Chicken pox is a viral disease, so why then has the World Health Organization (WHO) not eliminated chicken pox like smallpox?

Smallpox still exists in labs.

  • $\begingroup$ The answer to this could be too opinion based, and can raise a lot of conspiracies... But I think, and don't take my word for it, since I don't base it on anything. I think the reason to keep a deadly virus alive, is to study it. Experiment with it. I mean, how else can we improve our knowledge? Or test out new antibiotics/medicine/vaccination or maybe even in the future some nano technology? (the last one I think is still sci fi, but keeping an open mind and a good imagination is the way for new and better things) $\endgroup$
    – user27740
    Nov 21, 2016 at 16:19

2 Answers 2


Eliminating a virus from the world is an immensely costly undertaking. As with most things in real life, cost vs. benefit (and feasibility) need to be taken into account. Unfortunately, there is a limited amount of money available to fight disease.

The overall mortality rate of smallpox is about 30%. That's a very high mortality rate, one that shaped history significantly.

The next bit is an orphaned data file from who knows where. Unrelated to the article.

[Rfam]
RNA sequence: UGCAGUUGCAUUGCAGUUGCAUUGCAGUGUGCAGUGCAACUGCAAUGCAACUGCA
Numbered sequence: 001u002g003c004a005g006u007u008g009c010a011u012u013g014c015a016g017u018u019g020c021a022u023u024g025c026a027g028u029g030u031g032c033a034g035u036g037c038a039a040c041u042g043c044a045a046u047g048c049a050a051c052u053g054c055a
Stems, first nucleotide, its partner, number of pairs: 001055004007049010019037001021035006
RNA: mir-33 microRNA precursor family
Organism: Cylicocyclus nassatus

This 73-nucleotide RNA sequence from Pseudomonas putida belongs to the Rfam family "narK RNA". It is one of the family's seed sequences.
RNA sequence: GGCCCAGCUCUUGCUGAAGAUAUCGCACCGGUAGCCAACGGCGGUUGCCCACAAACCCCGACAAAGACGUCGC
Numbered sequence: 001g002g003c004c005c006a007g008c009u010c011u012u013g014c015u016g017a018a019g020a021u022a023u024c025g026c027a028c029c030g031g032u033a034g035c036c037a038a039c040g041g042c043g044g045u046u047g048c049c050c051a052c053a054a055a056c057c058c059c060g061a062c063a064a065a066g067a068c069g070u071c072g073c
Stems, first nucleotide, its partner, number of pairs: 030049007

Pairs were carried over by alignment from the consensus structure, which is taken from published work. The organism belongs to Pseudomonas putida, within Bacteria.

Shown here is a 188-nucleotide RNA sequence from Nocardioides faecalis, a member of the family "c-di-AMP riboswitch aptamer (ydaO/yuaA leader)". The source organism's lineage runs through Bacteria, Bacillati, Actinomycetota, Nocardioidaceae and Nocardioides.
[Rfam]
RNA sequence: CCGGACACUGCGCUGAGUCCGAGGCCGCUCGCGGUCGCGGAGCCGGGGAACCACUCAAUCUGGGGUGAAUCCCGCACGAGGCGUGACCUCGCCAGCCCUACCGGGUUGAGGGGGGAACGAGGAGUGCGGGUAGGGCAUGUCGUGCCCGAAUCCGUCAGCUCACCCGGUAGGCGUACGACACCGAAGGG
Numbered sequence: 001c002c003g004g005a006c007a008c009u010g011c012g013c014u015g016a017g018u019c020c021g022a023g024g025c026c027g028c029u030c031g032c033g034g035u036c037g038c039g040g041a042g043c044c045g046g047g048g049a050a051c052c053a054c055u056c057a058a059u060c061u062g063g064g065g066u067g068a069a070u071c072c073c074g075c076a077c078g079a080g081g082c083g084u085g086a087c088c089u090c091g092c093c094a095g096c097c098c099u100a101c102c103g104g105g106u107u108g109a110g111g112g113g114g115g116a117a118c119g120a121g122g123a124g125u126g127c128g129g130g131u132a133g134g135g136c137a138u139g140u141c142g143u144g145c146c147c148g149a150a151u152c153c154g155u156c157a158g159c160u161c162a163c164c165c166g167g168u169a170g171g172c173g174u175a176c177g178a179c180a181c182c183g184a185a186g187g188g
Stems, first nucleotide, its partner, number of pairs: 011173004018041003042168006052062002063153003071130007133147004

By contrast, of a yearly 4 million people who contracted chicken pox (in the US, before the vaccine), only 100 to 150 died each year.

The death rate of smallpox: 30%. The death rate of chicken pox: .00375%

Maybe someday chicken pox will go the way of small pox. But our limited monies need to be devoted to eliminating viruses that cause greater harm, e.g. polio and others.

Also, not all viruses are equally "eliminatable", e.g. H1N1, HIV, etc.

Smallpox Vaccine: The Good, the Bad, and the Ugly
Monitoring the Impact of Varicella Vaccination


As well as the risk associated with the viruses (as explained in anongoodnurse's answer), chickenpox isn't a good candidate for elimination because of its lifelong carrier state. With smallpox (like polio and measles, which are also candidates for eradication) there is no carrier state, so eliminating the virus at one time point means the virus will not return. With chickenpox, you could eradicate every active case, and next week an adult carrier will start shedding the virus again and start new rounds of infection. There is as yet no way of eliminating the virus from carriers, so it's impossible to eradicate chickenpox or any other virus that enters a similar long-term latent/carrier state, which includes all the herpesviruses, HIV, adenoviruses, etc.

  • $\begingroup$ I like the complement this answer provides but references would be important. Biologists never trust anything said without references ;) $\endgroup$
    – Dart Feld
    Nov 21, 2016 at 20:19
  • $\begingroup$ True, but every unvaccinated generation that dies reduces the risk. Also, there is a zoster vaccine that greatly reduces the chance of shingles. Additionally, shingles is far, far less contagious (direct contact with vesicles or a surface recently in contact), so what you say is misleading. None of that is to say, however, that it would be very easy to eliminate varicella-zoster even if money were no object. $\endgroup$ Nov 22, 2016 at 1:29

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